Sandy Barnett died on 5 April 1941 as a result of an air attack on the SS Rattray Head, eight miles ENE of Aberdeen. The Rattray Head was a 496 ton steam cargo ship on a voyage from Leith, her home port, to Stromness, Orkney.  “Young Sandy”, so called to distinguish him from his father, was a lamp trimmer, that is a member of the deck crew responsible for navigation and other lights. He was 33 and the only son of Sandy and the late Jemima Barnett.

My father had a prodigious memory and knew all about the sinking of the Rattray Head, which would have happened about four months before he was called up. How I wish I could remember all he said.  It seems that as the crew made for their lifeboat the German plane returned and strafed the ship with machine gun fire. Sandy may have gone back to the bridge for something, possibly a knife to cut the lifeboat’s ropes, but at that point he was fatally wounded. Quite unusually for an Orcadian seaman, he was a strong swimmer so could have stood a reasonable chance of survival but for the shooting.

His body washed ashore at Crail, Fife, some way down the east coast of Scotland, and that is where he is buried (scroll down the link page to see his gravestone). He is also named on his parents’ gravestone in Osmondwall Kirkyard, Longhope, Orkney. When my parents visited Crail in the 1950s they met by chance someone who had been at the service when Sandy’s body was buried. Quite a poignant meeting as Sandy was my father’s favourite cousin, though about 14 years older than him.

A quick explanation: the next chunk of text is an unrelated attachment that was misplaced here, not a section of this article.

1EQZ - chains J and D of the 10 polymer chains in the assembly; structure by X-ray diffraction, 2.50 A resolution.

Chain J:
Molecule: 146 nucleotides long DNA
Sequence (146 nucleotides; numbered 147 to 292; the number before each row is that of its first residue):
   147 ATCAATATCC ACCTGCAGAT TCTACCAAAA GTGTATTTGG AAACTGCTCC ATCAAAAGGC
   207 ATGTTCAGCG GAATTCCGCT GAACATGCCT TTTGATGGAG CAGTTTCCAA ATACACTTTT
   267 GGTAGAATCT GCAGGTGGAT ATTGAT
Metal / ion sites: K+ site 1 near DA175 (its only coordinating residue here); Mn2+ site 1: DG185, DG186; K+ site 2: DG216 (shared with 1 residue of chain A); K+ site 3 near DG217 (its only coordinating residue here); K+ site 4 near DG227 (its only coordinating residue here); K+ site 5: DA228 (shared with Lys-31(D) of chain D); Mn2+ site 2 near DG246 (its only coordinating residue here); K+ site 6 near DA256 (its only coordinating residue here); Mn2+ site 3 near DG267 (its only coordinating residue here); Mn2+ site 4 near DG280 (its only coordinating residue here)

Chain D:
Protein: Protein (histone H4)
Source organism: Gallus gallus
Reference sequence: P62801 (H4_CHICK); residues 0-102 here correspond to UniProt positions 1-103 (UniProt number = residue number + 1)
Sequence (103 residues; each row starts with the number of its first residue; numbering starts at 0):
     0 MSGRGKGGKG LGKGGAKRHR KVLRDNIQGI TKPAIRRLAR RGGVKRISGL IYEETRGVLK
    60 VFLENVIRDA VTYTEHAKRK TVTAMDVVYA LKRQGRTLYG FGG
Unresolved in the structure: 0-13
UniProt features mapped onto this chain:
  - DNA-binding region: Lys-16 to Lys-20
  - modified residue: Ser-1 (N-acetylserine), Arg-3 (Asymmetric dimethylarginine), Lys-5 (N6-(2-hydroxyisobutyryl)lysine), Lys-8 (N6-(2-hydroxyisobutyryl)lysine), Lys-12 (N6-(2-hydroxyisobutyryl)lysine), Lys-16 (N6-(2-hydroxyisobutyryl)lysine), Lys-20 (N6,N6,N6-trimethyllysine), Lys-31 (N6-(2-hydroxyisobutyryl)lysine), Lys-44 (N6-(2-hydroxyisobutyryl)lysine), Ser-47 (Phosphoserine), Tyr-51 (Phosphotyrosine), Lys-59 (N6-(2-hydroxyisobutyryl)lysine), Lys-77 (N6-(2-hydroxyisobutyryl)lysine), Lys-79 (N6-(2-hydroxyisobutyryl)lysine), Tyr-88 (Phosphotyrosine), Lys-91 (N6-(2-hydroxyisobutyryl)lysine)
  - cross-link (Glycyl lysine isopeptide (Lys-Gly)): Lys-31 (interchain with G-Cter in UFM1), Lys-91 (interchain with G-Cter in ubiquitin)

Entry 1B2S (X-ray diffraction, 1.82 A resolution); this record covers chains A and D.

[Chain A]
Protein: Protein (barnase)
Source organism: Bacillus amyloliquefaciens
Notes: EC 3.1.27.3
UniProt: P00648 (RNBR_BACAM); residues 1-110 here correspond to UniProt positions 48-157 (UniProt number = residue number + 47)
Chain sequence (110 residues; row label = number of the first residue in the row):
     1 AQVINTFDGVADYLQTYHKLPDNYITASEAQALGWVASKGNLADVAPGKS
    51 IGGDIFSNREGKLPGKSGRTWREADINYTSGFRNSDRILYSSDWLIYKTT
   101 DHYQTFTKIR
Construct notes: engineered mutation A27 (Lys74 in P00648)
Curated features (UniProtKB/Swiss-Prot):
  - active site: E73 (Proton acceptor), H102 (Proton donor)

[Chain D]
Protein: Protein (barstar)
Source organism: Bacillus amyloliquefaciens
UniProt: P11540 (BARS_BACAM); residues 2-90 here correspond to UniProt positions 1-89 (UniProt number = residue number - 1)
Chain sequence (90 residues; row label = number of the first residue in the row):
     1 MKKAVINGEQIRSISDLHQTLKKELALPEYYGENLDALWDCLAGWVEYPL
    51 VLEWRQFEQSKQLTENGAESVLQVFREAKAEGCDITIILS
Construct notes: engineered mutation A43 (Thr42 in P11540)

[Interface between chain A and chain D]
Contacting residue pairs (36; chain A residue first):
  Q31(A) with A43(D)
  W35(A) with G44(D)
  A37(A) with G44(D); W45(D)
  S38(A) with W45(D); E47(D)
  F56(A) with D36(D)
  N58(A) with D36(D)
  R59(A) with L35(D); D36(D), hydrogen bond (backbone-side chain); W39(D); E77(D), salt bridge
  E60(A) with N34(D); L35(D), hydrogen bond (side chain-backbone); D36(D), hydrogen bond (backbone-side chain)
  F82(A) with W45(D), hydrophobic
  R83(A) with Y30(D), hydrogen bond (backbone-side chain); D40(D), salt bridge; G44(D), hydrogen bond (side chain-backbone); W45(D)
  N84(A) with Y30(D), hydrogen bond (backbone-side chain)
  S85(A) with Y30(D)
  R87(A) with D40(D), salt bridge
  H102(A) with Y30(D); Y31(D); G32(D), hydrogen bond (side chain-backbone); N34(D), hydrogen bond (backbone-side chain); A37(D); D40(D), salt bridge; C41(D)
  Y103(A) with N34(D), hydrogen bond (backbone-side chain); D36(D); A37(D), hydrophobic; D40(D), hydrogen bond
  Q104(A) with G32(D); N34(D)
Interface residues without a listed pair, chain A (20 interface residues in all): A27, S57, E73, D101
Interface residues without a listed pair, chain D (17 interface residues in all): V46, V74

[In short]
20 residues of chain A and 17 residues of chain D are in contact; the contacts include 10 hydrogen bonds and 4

Sandy Barnett and his sister Ellen

Sandy Barnett and his sister Ellen

I guess it was probably that kind of liking you have for older cousins who are kind and very tolerant despite your youth. I have only been able to find one photo of him, with his sister Ellen whom I remember very well. Unfortunately it is a fairly poor photo.

The captain of SS Rattray Head, a Shetland man, Matthew Leask from Bressay, and the fireman, Charles V Tookey, were also lost. They are among almost 24,000 merchant seamen and fishermen from WW2 who have no grave but are commemorated on the Tower Hill Memorial in London.  It seems that only those three were lost but I have yet to establish how many other crew there were as I write this, almost 74 years to the day after the event.

For more information on the ship itself and the wreck, see lists merchant ships and fishing boats lost as a result of enemy action in WW2, three on 5 April 1941 alone.


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